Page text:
— The Mirror of Literature, Amusement, and Instruction, Vol. 10, - Issue 275, September 29, 1827 • Various

... thing he seen of the Peace Treaty before he signed it was a dotted line, Mawruss," Abe said, "and also, Mawruss, it is just possible that the return half of them German peace delegates will read via Amsterdam, and that before taking a three years' lease of an Amsterdam apartment some of them peace delegates would first visit a ticket-scalper and get that much off their ...
— Potash and Perlmutter Settle Things • Montague Glass

... half-expectancy so characteristic of anglers, did not at once commence to wind up their lines. I was, therefore, just on the point of setting them an example when one of them exclaimed excitedly, 'Wait a second; I had such a lovely bite!' That was all; but it gave us a fresh lease of life. For half an hour we forgot the hardening cold and the deepening gloom, and chatted again as merrily as when we baited our hooks for the first time. It was a bite; that was all. But, oh, the thrill of a bite when patience is flagging and endurance ...
— Mushrooms on the Moor • Frank Boreham

... conscious and articulate exponent of certain living forces in the present world. Religion, progressive enlightenment, the perpetual vigilance of public opinion, have not reduced his empire, or disproved the justice of his conception of mankind. He obtains a new lease of life from causes that are still prevailing, and from doctrines that are apparent in politics, philosophy, and science. Without sparing censure, or employing for comparison the grosser symptoms of the age, we ...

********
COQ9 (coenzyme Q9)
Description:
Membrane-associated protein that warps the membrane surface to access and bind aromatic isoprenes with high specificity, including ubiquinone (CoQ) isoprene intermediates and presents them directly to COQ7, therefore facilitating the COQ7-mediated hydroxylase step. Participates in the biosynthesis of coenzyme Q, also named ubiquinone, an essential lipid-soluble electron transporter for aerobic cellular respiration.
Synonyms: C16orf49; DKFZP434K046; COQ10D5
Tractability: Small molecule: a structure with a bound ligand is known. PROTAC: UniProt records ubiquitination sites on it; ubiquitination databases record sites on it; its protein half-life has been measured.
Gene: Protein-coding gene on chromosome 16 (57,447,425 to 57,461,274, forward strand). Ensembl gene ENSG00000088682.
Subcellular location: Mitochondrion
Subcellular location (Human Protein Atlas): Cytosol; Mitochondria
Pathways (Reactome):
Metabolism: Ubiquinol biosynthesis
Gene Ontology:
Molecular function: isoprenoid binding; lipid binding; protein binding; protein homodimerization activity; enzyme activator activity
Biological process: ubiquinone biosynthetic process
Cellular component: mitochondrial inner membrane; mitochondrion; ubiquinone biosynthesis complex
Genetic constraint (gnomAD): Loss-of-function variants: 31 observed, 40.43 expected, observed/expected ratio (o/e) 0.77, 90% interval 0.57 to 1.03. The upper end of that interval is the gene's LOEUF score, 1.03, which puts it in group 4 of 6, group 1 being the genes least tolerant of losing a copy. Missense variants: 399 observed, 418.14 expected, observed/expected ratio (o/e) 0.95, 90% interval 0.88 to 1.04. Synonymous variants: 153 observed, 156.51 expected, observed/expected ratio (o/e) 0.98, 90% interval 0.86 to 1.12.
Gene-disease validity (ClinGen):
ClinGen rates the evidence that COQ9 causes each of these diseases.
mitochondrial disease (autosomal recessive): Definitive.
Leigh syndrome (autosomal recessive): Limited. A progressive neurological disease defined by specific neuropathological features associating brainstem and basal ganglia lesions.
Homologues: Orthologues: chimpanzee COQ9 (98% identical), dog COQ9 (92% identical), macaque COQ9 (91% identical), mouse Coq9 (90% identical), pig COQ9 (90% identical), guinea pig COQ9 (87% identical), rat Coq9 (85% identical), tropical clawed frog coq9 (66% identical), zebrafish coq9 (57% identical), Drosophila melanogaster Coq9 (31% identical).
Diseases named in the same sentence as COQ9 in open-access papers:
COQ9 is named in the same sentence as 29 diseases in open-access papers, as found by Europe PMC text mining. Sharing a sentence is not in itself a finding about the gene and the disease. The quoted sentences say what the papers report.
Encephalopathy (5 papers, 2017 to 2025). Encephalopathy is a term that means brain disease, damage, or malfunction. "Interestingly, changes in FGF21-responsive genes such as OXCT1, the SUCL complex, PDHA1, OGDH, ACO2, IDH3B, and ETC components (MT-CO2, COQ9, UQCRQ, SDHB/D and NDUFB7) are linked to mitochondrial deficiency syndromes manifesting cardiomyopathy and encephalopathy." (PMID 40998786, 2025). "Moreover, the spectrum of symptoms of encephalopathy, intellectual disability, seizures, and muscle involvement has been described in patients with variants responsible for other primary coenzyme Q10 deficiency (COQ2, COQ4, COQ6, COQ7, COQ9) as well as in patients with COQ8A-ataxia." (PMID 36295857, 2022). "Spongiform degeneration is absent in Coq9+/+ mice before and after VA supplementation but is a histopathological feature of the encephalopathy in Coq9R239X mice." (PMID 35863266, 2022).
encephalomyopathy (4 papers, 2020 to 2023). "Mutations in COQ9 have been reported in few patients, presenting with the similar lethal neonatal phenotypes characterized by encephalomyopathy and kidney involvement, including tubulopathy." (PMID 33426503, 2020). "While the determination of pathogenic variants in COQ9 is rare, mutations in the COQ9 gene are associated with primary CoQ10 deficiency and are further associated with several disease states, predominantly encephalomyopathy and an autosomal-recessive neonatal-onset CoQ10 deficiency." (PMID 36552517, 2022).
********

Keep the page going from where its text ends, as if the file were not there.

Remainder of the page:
— The History of Freedom • John Emerich Edward Dalberg-Acton

... importunities of our Government so far as to agree to exchange ten thousand sick. The Rebel Surgeons took praiseworthy care that our Government should profit as little as possible by this, by sending every hopeless case, every man whose lease of life was not likely to extend much beyond his reaching the parole boat. If he once reached our receiving officers it was all that was necessary; he counted to them as much as if he had been a Goliath. A very large portion of those sent through died on the way to our lines, or ...
— Andersonville, complete • John McElroy

... thin and some few looked pulled down I was agreeably surprised at the evident vitality which they still possessed—some were even skittish. I cannot express the relief when the whole seventeen were safely picketed on the floe. From the moment of getting on the snow they seemed to take a new lease of life, and I haven't a doubt they will pick up very rapidly. It really is a triumph to have got them through safely and as well as they are. Poor brutes, how they must have enjoyed their first roll, ...
— Scott's Last Expedition Volume I • Captain R. F. Scott